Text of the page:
In Chelsea, dreams turn into nightmares

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The Independent Football

"Life begins at Fulham Broadway," screamed the billboards outside the west London Tube station of the same name. But for the thousands of Chelsea fans who descended on SW6 for a 12-hour jamboree yesterday, it felt like where life ended.

The ocean of blue shirts that washed over Fulham Road from the early afternoon was more redolent of a home game than an away fixture. "This game is the biggest of our lives," one fan said. "It's bigger than an FA Cup final. Tonight's the night for dreams." But by quarter to 11 last night it was a night of nightmares instead.

At 3pm, street sellers could hardly keep up with the demand for the Champions League flags and match-day shirts, going for £5 each.

News filtered through on mobile phones in the early afternoon of 224 Chelsea fans whose cancelled flight to Moscow left them stranded at Gatwick airport. It provided many with the reassurance that in staying in the capital they had made the right decision.

"I've lost count of the number of extra kegs we ordered in tonight but we are into dozens at least," said Nick Webb, the manager of fans' favourite, SO Bar, opposite the Britannia Gate. "We've done more than a strong weekend's business in a single night. The fans come to me because they know I won't chuck them out for singing."

And sing they did. "Chelsea, wherever you may be, we will follow you over land and sea..." A crescendo of noise accompanied each new chant, reaching fever pitch in the minutes before the game and coming with renewed vigour as the final whistle was blown and extra time began.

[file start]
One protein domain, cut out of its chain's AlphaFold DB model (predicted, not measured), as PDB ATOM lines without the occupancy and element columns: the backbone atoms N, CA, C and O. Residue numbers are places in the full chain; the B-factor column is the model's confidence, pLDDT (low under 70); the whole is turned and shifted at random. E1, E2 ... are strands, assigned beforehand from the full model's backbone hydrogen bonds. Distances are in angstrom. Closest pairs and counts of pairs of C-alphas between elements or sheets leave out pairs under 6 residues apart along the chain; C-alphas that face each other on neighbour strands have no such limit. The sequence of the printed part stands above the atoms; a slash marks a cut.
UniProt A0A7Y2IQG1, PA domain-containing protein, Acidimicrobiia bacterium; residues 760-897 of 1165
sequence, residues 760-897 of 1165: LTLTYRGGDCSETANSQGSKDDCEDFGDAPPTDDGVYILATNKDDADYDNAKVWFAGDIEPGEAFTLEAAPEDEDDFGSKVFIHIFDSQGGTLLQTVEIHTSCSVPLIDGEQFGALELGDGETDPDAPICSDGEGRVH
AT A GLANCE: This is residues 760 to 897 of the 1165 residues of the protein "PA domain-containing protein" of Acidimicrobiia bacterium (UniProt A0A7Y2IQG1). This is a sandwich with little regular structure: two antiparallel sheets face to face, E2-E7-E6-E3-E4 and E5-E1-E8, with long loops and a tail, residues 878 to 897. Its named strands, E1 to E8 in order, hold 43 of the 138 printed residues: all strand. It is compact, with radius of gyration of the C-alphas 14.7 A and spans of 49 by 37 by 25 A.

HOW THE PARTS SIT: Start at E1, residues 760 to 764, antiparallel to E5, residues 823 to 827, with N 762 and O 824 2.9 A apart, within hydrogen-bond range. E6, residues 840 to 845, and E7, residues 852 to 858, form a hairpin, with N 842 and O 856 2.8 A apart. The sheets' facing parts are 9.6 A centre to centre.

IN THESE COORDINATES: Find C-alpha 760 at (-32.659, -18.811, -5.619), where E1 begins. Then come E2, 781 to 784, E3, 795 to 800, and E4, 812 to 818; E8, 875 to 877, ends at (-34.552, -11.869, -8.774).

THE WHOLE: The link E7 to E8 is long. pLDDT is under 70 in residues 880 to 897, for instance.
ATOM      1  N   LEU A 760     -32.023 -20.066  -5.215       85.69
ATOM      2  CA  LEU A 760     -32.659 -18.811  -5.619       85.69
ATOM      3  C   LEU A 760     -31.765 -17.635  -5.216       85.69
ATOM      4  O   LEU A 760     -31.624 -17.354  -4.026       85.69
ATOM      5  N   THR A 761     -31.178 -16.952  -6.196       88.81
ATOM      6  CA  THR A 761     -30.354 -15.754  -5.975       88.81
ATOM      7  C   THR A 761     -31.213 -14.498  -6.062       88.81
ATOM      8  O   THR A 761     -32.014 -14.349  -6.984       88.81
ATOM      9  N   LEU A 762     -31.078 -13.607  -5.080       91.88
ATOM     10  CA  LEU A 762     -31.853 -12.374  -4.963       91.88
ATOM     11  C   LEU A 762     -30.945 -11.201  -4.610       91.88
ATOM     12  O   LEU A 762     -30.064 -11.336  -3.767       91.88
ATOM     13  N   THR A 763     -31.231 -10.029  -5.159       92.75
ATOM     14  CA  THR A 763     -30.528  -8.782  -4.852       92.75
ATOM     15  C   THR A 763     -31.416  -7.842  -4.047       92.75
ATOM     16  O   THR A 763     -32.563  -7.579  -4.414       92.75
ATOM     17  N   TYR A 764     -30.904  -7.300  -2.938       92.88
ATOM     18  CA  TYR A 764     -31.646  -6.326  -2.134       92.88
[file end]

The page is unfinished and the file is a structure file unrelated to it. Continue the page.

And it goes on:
All the pubs in Fulham were either fully booked or forced to operate a one-in, one-out policy. Queues 30 metres long stretched out from the door to the Slug and Lettuce, where several dozen fans had camped out from 11am.

Brogan's pub across the road was, by comparison, sparsely populated for most of the afternoon. But by mid-afternoon it began to fill so fast that several security guards had trouble regulating the swelling crowd, many of whom hustled perilously close to the busy traffic outside.

A dozen supporters held hands to form a symbolic chain of solidarity outside the Britannia Gate at kick-off. Five minutes' walk away, just off Waterford Road, the Pelican pub was a sea of royal blue, erupting with anticipation. "Come on Chelsea! Come on Chelsea! Come on Chelsea!"

In Cafe Brazil, Christian Ronaldo's slick header after 26 minutes met with a combination of desultory boos and derogatory references to his Portuguese heritage. When Frank Lampard, the local hero, stole a yard to equalise on the stroke of half-time, the cheers could be heard half a mile away. But Chelsea's second half onslaught was greeted with growing frustration.

Drogba's red card three minutes from the end would prove a minor distraction from the drama to follow.

Ronaldo's approach to the penalty spot was met with the biggest boos of the night as chants of "Who are you? Who are you?" grew louder. His miss provided the loudest cheer of the evening and a premature sense of triumph.

But then Nicolas Anelka's miss precipitated a deafening gloom. "To United! On fucking penalties!" was the cry of more than one fan. "JT [John Terry, the Chelsea captain] has gone from hero to zero. He's finished here. We'll never forgive him for this."